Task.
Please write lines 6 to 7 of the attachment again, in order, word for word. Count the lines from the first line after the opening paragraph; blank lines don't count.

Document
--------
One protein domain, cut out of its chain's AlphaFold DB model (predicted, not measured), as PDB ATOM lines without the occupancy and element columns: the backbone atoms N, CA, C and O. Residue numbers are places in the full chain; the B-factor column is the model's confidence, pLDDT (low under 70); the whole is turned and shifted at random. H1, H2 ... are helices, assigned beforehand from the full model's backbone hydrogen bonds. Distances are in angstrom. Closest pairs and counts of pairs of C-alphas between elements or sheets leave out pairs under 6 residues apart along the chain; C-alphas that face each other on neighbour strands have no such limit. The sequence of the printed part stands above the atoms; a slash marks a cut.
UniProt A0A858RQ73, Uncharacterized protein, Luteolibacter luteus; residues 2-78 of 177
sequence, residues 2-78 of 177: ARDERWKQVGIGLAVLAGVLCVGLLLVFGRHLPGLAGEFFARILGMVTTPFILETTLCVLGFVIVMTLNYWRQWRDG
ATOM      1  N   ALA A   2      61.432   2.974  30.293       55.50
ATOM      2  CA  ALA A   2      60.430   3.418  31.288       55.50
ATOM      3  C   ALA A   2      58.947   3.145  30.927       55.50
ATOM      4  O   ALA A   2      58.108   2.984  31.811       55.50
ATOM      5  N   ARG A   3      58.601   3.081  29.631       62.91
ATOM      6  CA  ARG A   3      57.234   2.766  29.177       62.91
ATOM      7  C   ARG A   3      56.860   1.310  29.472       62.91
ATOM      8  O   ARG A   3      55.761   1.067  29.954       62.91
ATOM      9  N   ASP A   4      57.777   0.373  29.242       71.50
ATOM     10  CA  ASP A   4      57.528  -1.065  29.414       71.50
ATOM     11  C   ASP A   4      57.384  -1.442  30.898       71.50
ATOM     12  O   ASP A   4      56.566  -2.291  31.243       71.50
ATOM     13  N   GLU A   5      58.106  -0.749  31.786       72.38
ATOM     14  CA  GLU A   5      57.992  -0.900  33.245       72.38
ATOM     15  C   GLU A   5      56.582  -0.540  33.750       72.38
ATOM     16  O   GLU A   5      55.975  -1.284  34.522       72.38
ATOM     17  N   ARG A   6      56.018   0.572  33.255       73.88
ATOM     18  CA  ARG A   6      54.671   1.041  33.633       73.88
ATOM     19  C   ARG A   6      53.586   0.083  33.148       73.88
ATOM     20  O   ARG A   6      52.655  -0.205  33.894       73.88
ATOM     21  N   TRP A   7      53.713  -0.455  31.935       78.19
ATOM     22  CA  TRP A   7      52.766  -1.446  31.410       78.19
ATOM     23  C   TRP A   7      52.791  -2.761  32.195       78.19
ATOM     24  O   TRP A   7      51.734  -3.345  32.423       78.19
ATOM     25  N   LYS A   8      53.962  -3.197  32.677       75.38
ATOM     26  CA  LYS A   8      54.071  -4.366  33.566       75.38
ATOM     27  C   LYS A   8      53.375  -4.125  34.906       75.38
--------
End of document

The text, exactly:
ATOM      4  O   ALA A   2      58.108   2.984  31.811       55.50
ATOM      5  N   ARG A   3      58.601   3.081  29.631       62.91